By Dialogo September 08, 2009 Roughly 65 percent of mining concessions in force in Colombia are located on indigenous communities’ ancestral lands or areas with a majority Afro-Colombian population and pose a threat to the environment and their traditional way of life, representatives of those minority groups said in Bogota. These areas were awarded in concession through last year by the state-run Colombian Institute of Geology and Mining, or Ingeominas, according the results of a new study released by the National Indigenous Organization of Colombia, or Onic. The study, which was carried out by the Center for Indigenous Cooperation, or Cecoin, served as the basis for a two-day seminar on mining concessions. Taking part in that gathering were representatives of indigenous peoples, Afro-Colombian leaders and peasants affected by the handover of lands to national and multi-national companies. The coordinator of the seminar, Embera Indian Patricia Tobon, told reporters Thursday that the state “has decided to auction off the territorial and economic rights of these communities, imposing a large-scale extraction-based economy that runs counter to rights of these peoples.” The concession areas are located in 31 mining districts covering an area of more than 15 million hectares (57,900 sq. miles) that were set aside under Colombia’s 2001 Mining Code, although Ingeominas has granted concessions in other areas as well, Tobon added. The study found that the mining contracts, licenses, permits and authorizations currently in force cover an area of almost 2.93 million hectares and that bids and requests for use of another 30 million hectares are currently being processed. One project being eyed by a multinational firm is La Colosa, a gold mine located in the mountains near the western town of Cajamarca that has reserves estimated at 12.9 million ounces. Canadian company Anglo Gold Ashanti has received a license for the project but still has not received a permit for the development phase. Evelio Campos, general coordinator of Ecotierra – a non-governmental organization in Cajamarca – told the press at the Bogota meeting that the multinational has illegally explored a forest reserve in that area. That reserve is a source of three small rivers that converge to form a larger one, the Coello, which drains an area of 35,000 hectares, Campos said. The Ecotierra spokesman said 1.5 grams of gold can be obtained at La Colosa for every ton of rock and that exploiting the entire mine will require one million tons of explosives and three million cyanide containers. By mining in that area, Anglo Gold Ashanti has violated “the (Colombian) constitution, environmental norms and local development plans,” said Campos, who noted that that company has made donations and financed public works, activities and public celebrations to win the support of the local community. That same multinational is looking to exploit the gold deposits of La Toma, a rural hamlet in the southwestern province of Cauca, said Anibal Vega, the legal representative for the town’s Consejo Comunitario de Negritudes, an organization representing the Afro-Colombian community. The hamlet, a rare, highland Afro-Colombian settlement, has roughly 7,000 inhabitants, 99 percent of them black, according to Vega, who noted that that community has traditionally lived from small-scale gold mining. But Ingeominas has granted a license to the Canadian company to exploit the deposits, which Vega said poses “a great threat.” “Even the cemetery, where our ancestors are buried, is within the license area,” Vega said. Another project on Careperro hill, a sacred site for the Embera-Katio Indians of northwestern Colombia, was presented during the meeting as another project threatening the rights of minority populations. The license to Careperro was awarded to Muriel Mining Corporation, a U.S. firm, and covers 11,000 hectares of jungle between El Carmen del Darien and Murindo, towns in Choco and Antioquia provinces, respectively. “For us, the destruction of nature is the death of that same mother nature,” the legal representative for the indigenous people of Choco, Embera Indian Jorge Luis Queragama said.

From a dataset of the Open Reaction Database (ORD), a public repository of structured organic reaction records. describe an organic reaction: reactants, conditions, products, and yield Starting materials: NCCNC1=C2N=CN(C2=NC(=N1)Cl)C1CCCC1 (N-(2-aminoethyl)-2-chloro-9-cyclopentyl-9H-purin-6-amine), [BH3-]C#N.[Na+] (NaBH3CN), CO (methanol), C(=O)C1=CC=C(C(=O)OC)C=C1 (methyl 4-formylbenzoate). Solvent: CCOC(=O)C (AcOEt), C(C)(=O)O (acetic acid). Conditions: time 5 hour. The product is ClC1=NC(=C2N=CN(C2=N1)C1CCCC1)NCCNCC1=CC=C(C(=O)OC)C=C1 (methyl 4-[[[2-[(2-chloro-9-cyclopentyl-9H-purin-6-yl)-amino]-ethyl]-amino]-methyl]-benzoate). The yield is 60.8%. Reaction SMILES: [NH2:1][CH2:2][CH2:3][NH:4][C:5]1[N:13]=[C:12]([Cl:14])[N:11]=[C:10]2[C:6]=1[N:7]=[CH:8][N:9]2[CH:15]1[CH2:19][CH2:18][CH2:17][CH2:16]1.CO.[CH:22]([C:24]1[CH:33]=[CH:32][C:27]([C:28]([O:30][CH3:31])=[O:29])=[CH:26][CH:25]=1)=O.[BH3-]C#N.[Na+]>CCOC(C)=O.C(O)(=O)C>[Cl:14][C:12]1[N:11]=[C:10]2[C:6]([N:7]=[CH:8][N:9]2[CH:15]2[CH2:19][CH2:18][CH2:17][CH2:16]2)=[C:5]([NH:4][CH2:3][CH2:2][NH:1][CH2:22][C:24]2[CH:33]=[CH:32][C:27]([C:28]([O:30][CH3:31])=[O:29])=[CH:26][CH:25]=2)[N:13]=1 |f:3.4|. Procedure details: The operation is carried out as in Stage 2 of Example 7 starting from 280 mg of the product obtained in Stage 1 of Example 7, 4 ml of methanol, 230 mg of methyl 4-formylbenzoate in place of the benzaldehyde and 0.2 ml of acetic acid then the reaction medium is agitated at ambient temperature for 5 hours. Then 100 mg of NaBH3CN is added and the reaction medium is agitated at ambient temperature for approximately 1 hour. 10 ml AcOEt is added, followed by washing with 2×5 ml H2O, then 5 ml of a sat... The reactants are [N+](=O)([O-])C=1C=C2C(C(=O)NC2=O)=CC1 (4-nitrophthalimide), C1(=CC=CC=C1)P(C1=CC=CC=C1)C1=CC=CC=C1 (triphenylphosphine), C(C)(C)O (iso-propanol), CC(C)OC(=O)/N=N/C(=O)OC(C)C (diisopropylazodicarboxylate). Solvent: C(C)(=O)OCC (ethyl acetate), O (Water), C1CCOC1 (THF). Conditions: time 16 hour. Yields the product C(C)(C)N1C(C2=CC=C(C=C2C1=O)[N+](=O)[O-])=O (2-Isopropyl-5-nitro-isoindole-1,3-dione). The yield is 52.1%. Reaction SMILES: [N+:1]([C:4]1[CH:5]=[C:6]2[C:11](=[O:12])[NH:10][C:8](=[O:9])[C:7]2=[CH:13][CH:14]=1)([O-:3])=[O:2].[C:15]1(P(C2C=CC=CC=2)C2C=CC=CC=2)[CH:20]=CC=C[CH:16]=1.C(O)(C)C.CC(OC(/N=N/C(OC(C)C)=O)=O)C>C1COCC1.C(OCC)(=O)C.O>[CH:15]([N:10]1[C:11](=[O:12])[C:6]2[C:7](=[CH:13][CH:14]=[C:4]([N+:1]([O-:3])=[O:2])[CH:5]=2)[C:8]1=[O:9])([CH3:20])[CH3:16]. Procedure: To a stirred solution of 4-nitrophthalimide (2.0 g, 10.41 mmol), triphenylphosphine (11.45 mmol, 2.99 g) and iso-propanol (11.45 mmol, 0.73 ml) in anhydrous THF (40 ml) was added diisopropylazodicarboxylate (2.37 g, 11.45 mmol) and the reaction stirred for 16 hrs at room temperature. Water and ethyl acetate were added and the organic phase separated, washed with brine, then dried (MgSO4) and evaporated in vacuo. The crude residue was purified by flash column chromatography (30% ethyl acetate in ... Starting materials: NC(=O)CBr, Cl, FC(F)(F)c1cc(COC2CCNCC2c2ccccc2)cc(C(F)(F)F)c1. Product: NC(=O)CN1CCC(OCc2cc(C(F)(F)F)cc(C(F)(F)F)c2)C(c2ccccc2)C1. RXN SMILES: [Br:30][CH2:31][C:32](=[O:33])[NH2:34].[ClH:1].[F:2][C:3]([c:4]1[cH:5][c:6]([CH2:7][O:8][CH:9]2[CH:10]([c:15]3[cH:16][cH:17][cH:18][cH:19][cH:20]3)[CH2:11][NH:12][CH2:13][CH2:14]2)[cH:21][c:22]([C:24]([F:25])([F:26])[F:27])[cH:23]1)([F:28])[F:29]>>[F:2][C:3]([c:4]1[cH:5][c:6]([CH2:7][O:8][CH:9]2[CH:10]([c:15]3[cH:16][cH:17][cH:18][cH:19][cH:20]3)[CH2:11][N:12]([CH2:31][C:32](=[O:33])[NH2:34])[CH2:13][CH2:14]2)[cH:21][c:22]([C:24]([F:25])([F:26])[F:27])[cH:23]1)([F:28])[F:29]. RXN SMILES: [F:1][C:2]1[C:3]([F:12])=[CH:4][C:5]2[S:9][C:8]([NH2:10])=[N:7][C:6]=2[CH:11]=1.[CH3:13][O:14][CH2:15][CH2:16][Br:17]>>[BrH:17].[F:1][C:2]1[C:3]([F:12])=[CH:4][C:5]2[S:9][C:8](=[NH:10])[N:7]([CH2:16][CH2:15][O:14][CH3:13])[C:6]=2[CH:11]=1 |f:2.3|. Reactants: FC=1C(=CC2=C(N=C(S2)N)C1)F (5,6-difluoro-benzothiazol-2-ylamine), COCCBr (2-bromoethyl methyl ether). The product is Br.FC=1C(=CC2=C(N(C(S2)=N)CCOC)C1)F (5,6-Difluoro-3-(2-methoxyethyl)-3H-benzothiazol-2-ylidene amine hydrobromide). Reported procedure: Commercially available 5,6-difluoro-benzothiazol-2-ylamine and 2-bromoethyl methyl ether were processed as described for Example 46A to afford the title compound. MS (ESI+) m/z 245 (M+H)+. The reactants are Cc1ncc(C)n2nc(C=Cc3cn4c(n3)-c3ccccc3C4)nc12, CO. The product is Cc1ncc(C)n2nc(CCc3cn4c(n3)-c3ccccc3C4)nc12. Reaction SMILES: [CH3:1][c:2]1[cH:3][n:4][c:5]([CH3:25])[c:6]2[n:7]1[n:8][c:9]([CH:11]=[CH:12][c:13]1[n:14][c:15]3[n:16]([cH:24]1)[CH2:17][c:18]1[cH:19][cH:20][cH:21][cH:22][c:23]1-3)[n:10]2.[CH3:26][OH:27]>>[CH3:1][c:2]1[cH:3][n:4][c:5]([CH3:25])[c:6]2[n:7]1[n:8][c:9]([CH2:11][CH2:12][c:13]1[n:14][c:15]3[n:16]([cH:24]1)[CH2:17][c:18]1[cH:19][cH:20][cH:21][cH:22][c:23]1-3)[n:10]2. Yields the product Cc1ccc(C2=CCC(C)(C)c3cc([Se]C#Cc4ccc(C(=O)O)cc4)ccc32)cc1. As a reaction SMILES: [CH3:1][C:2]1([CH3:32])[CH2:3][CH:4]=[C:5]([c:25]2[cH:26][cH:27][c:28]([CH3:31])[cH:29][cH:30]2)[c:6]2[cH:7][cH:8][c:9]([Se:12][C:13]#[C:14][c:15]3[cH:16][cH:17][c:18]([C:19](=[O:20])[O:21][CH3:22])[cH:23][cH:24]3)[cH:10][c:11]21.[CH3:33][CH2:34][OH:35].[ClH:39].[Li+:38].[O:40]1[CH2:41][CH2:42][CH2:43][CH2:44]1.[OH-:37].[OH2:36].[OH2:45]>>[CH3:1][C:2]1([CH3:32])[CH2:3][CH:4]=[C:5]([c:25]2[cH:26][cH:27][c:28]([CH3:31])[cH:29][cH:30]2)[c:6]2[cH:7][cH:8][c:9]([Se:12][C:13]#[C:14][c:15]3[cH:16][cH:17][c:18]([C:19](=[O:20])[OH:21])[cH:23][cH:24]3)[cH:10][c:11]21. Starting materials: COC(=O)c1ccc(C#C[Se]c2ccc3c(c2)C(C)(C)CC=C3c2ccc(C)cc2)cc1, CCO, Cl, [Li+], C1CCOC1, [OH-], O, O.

Third-party funds have been steadily increasing during the pandemic from 7.71 percent year-on-year (yoy) in February to 8.08 percent in May, Financial Services Authority (OJK) data show. Economists have voiced concerns over liquidity in the financial system as banks launch loan-relaxation measures that could dry up liquidity.Bank Indonesia (BI) has relaxed reserve ratio requirements for local banks to boost liquidity in the financial system and has allowed banks to trade government bonds they hold with the central bank should they need fresh liquidity. These efforts could free up more than Rp 800 trillion in liquidity in the banking sector.Read also: BI sees rupiah strengthening to pre-pandemic level as it intervenes in marketAviliani, senior economist of the Institute for Development of Economics and Finance (Indef), said that to address potential liquidity problems, BI’s efforts to boost liquidity needed to be conducted as soon as possible to save banks. The ultra-rich are likely to boost their savings in banks amid the high levels of uncertainty in the overall economy, as banks increase deposit rates to lure funds, economists say.Perbanas Institute economist Piter Abdullah said deposits from high-net worth individuals would increase, defying the trend of an overall slowdown in third-party funds in local banks as lower-income people’s incomes declined as a result of the ongoing COVID-19 pandemic.“My guess is that the third-party funds that will increase are those from savers with assets over Rp 2 billion [US$138,403]. Meanwhile, savings under Rp 2 billion will decrease,” Piter said. Savings under Rp 2 billion, which are fully insured by the Deposit Insurance Corporation (LPS), account for 43 percent of deposits in local banks, while the remaining 57 percent are in accounts with more than Rp 2 billion, LPS data show. Some banks have increased their deposit rates to attract more funds. Bank Mega offers deposit rates of up to 7 percent, while Bank Mandiri, Bank Bukopin and Bank Tabungan Negara (BTN) respectively offer 6.5 percent, 6 percent and 6.25 percent, according to BI’s Money Market Information Center (PIPU) as of May 28, as published on kontan.co.id,“In normal conditions, [savers] would look for those with high rates, but in this situation, they will look for banks that they consider safe for them,” said Aviliani. She expected overall growth of third-party funds to slow down this year but that would not be reflected among high-net worth individuals.“For the upper income bracket, whose [funds] are not affected by their consumption, most likely their placement of funds will increase. Why? Because they tend to look for safety by placing their money in banks and in government bonds,” Aviliani explained.This is in contrast to the stock market, which is experiencing sell-offs as reflected in the downward price movement, she added.Read also: Indonesian banks have sufficient liquidity despite loan restructuring, pandemic: EconomistsBCA, the nation’s largest private lender, confirmed the recent uptick in third-party funds. BCA president director Jahja Setiaatmadja said that the bank’s loan-to-deposit ratio of between 78 and 80 percent so far this year indicated its liquidity was in check.“Since early January, February, March, our liquidity has increased quite well, especially from current accounts and savings accounts [CASA],” Jahja said on May 27.BCA’s third-party funds increased by 16.8 percent to a total of Rp 741.02 trillion by the end of the first quarter this year, up from the Rp 634.66 trillion at the end of December 2019. The growth in third-party funds was contributed by a 17.3 percent yoy increase in the bank’s CASA and a 15.1 percent increase in the size of time deposits.BNI Syariah president director Abdullah Firman Wibowo said the lender also saw a 16.58 percent increase in third-party funds to Rp 44.86 trillion, around 65 percent of which are in CASA.“In general, the people’s faith is still high in entrusting their funds to be kept within the national banking industry,” said LPS chairman Halim Alamsyah during a media briefing with the Financial System Stability Committee (KSSK) on May 11.Read also: Indonesia’s financial system at risk amid pandemic: KSSKBanks’ liquidity and capital are therefore at safe levels, according to the OJK in its official press statement. As of April, the ratio of liquid assets to non-core deposits stood at 117.8 percent, well above the 50 percent threshold. Meanwhile, the ratio of liquid assets to third-party funds was at 25.14 percent, above the 10 percent threshold.Banks that have resorted to increasing their rates to attract funds are for the most part smaller banks looking to keep their customers from turning to big banks.“A high deposit rate is not something that banks desire. Increasing rates in a situation like this is actually dangerous as it grinds the bank’s profits and liquidity,” Piter said. “However, a smaller profit rate is still better than having liquidity problems.”He added that the risk of moral hazard caused by banks competing to offer the highest deposit rates would not occur as increasing deposit rates resulted in added costs, while corporations would innately try to optimize profits.Topics : read more